Friday, November 18, 2016

Microsoft - Clear Leaders in the Race for Digital Identity

One of the less obvious trends of the last five years has been the race to own people's "digital identities". It started in earnest with Facebook and Gmail and it soon spread to Apple and LinkedIn.

More recently, we've seen Microsoft and IBM jumping on the bandwagon and I think that's when I started to realise that there was much more to this than simply "targeted advertising".

Quiet Beginnings 

At this point, I'm not sure that all of the founding companies in this revolution fully understand what is going on - and indeed, there are many companies out there today who are still using digital identities simply as a means of easily logging people onto their systems, storing user preferences and targeting advertising.

Certainly that was the original plan on our own systems.

Taking it to the next level 

Digital identity is the cornerstone in any form of electronic ledger system. It's one of the key foundations of commerce.

People don't make significant investments with untrustworthy partners. If you don't personally trust them, then at least your bank trusts their bank.

Take away the banks and you take away the trust - unless you can find another party with trusted connections to both sides in the commercial arrangement.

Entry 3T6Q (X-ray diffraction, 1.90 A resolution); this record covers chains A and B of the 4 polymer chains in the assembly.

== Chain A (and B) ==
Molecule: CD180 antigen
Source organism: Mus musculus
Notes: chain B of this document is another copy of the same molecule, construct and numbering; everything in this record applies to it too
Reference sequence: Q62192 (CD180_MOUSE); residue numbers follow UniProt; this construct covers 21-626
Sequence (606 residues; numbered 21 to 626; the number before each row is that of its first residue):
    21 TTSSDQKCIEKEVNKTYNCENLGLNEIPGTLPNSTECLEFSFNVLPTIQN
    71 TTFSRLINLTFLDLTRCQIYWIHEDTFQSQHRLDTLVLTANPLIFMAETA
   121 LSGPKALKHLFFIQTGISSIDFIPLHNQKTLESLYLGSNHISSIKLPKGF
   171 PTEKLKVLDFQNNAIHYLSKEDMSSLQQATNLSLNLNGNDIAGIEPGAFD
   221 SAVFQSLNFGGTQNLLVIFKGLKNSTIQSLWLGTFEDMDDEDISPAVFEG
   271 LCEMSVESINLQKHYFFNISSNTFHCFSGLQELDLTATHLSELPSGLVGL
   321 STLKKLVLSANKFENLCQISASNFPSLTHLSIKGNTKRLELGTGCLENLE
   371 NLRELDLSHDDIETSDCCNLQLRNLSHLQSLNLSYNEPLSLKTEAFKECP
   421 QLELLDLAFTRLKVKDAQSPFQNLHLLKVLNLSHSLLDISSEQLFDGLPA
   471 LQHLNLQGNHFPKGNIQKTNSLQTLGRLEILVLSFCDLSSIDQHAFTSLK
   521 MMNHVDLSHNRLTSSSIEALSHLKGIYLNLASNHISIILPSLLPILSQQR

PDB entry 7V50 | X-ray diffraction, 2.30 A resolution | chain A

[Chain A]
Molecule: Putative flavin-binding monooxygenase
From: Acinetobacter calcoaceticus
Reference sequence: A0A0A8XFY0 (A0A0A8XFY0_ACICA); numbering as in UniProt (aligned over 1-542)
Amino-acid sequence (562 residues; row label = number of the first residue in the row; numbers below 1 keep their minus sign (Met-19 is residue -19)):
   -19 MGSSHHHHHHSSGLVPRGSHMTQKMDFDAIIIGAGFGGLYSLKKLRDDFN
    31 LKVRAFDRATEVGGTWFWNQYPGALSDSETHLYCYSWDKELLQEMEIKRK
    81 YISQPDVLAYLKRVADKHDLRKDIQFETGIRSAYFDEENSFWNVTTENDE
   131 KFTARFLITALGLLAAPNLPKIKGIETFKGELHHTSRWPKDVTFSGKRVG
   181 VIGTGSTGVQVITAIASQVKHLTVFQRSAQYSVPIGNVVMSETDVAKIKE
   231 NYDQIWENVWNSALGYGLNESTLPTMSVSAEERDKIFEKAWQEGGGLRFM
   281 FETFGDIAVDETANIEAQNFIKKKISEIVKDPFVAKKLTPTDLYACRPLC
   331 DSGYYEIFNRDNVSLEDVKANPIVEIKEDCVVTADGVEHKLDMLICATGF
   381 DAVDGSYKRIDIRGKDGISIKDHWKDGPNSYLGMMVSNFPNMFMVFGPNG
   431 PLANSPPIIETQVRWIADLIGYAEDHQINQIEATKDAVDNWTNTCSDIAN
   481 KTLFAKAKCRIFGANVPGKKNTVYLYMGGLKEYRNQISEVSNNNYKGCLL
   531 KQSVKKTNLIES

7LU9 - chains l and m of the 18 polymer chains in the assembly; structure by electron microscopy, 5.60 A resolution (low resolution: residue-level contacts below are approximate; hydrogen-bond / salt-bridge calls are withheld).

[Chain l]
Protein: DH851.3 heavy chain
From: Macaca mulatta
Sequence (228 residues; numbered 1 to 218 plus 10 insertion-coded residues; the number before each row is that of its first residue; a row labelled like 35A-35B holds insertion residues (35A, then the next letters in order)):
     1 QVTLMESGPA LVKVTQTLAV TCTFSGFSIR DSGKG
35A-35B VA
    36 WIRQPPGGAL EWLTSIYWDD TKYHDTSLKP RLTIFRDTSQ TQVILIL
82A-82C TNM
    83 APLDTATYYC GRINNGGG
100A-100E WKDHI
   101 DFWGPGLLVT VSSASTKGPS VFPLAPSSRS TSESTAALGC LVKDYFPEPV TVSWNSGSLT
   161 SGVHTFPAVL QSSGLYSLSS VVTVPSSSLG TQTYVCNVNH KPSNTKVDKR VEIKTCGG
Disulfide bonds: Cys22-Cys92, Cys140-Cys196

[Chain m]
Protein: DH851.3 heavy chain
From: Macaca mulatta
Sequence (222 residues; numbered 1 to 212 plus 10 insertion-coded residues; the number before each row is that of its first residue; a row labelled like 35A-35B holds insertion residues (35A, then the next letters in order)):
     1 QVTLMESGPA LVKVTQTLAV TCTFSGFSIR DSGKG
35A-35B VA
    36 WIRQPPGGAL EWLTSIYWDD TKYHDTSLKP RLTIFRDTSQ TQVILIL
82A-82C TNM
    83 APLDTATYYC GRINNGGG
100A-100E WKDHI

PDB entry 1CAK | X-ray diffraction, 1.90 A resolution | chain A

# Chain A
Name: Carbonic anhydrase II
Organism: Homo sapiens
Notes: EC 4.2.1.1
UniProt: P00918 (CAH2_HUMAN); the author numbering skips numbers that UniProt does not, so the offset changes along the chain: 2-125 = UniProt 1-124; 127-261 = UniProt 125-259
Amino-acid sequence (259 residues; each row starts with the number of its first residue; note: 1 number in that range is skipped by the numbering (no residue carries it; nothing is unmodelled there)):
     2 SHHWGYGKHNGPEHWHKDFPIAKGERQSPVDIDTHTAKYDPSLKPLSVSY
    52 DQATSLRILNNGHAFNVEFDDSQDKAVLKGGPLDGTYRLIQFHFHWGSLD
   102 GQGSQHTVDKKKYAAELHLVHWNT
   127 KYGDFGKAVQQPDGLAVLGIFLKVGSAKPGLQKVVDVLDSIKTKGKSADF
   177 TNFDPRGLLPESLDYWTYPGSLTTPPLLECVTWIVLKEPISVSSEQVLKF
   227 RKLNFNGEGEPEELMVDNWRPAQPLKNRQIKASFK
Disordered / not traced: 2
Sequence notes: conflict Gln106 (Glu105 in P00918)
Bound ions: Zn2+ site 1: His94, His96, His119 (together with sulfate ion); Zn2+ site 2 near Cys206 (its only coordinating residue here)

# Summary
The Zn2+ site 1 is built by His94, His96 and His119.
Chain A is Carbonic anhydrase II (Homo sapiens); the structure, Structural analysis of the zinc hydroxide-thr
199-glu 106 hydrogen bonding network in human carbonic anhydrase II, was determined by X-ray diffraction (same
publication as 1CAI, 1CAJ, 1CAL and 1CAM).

Having an agreement that a transaction actually took place is important but provided that both sides of the transaction have an "unalterable ledger" it’s not too big a leap.

The real trick, particularly in the identity theft minefield of today’s electronic world, comes in proving that the parties involved were really who they said they were.

The Race is on

So, how do you prove identity on a global scale? Well, the banks certainly have their checklists of Category A and B documents but these only serve to prove your identity to them. Their identity information is not shared and it's certainly not publicly available.

You can’t lean on the bank’s trust and/or authentication for non-banking systems. 

You’d think that a government agency would step in and take ownership of identity but obviously that’s not going to happen on a global scale. What could happen is that governments could agree on a common API to allow the verification of identity. If that’s going to happen, it’s still a long way off.

True, shared global identity is clearly going to come from the private sector.

The real question is, who will become the predominant player in that space? While the global digitial identities will need to be shared, having the lion's share of the identities means that you have unprecedented control over the nature and structure of the APIs, plus of course, any additional services, such as advertising.

At one point, I would have thought that Google was in the best spot but at the moment, seeing how the Windows, XBox, Office 365 and OneDrive logins are all starting to drift towards a single digital identity with biometrics provided by the Cortana AI. My bet is in Microsoft.

... and given that Microsoft is starting to offer blockchain development services via Azure, how long will it be before we can build our blockchains using Microsoft's digital identity as a "Category A" document?

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